Domestic electricity prices increased by 17% in the first three months of 2022 in comparison with the same period in 2021, according to new statistics from the Department of Business, Energy and Industrial Strategy (BEIS).

Meanwhile domestic gas prices increased by 26%, so that all domestic fuels increased by 21% in real terms, accounting for inflation in the first quarter of 2022 (Q1).

Similarly, the average price for electricity in the manufacturing industry was 17.15 pence per kWh in Q1, up by 8 pence per kWh (or 66 %) on January to March 2021.

The price for gas during this period was 4.62 pence per kWh, more than double that of the same period the previous year, rising 162% from 2.9 pence per kWh.

As such it is no surprise that energy prices are now the biggest concern for businesses, according to a recent report from npower Business Solution, which suggested 77% of businesses put energy costs as their biggest concern followed by 72% identifying the ongoing recovery from Covid-19.

Although the year-on-year comparison shows significant increases in power prices, they were actually slightly lower than in the previous quarter, with the electricity price 1.4% lower in Q1 than Q4 2021, and gas 1.6% lower.

The surging power prices follow international gas prices hitting record highs over the final half of 2021 and into the beginning of 2021.

Consumers were largely protected from the impact of this over the winter due to the price cap, but the combined high wholesale prices and the inability to recoup the higher costs due to the price cap was a significant factor in the failure of 28 energy suppliers between September and now.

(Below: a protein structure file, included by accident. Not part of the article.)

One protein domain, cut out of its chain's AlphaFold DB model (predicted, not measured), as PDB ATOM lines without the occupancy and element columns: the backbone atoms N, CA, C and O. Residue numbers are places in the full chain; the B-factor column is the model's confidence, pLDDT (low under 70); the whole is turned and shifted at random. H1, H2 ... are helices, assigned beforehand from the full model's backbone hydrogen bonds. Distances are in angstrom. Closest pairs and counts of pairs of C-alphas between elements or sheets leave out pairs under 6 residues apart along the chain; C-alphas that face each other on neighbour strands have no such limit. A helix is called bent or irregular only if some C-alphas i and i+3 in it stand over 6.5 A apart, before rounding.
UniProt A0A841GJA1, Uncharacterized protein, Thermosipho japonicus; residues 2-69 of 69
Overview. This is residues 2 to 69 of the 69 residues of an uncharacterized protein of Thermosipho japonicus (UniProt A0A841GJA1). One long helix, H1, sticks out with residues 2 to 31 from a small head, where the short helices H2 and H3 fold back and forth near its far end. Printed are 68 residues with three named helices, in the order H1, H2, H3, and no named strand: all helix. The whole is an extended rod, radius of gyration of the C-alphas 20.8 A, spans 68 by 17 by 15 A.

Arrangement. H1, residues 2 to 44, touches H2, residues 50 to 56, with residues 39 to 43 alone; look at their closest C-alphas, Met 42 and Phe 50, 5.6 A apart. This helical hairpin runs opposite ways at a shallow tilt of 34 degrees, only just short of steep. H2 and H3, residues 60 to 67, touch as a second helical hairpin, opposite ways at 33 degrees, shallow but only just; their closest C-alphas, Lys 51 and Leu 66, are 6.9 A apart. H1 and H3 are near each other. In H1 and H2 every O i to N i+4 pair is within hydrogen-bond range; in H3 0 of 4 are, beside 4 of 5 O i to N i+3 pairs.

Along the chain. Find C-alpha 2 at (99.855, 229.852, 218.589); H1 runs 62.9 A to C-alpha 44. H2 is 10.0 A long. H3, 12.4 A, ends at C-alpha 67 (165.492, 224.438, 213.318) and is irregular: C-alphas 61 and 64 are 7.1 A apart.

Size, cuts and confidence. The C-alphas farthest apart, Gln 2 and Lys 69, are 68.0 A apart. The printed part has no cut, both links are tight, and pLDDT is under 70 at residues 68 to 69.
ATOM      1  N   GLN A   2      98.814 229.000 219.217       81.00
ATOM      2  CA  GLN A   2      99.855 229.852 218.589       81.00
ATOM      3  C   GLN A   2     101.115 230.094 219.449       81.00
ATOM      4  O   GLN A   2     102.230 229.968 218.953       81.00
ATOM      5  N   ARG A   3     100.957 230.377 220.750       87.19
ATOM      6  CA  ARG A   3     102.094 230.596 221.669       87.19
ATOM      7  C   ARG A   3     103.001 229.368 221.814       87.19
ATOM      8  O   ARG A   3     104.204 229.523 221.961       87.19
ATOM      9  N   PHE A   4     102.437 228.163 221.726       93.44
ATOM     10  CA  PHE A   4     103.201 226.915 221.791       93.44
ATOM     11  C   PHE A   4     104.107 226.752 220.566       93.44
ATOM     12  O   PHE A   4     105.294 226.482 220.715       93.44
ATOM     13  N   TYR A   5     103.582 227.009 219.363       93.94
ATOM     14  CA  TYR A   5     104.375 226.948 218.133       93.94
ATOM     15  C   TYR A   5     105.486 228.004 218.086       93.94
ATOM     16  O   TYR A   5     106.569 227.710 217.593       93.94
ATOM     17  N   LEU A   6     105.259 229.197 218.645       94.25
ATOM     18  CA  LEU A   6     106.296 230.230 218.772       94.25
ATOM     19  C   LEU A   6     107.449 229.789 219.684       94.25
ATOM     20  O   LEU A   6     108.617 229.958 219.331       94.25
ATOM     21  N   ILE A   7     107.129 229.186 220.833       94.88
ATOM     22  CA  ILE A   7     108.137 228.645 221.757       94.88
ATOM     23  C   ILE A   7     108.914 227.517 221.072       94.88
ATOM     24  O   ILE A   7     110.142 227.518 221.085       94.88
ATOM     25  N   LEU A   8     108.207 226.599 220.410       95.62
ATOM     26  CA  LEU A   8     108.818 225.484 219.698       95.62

In April, the price cap jumped by 54% to £1,971 in response to the high wholesale costs. Since then, the Russian invasion of Ukraine has increased energy price volatility, and spurred concerns around energy security.

For example, gas prices recently climbed again in response to the latest wholesale market uncertainty driven by flows to Continental Europe markets from Russia. There have been reductions in gas deliveries to Germany, Italy and Austria, among others.

This has led to consultancy Cornwall Insight updating its forecast for the upcoming winter price cap period, raising it to nearly £3,000 – a jump of over 50% on the summer price cap – as geopolitical barriers show “no sign of abating”.

To stay up to date with power prices in the UK, read Current±’s Price Watch series – powered by LCP Enact – every Monday, as we track day ahead, intraday and imbalance prices and what is driving them.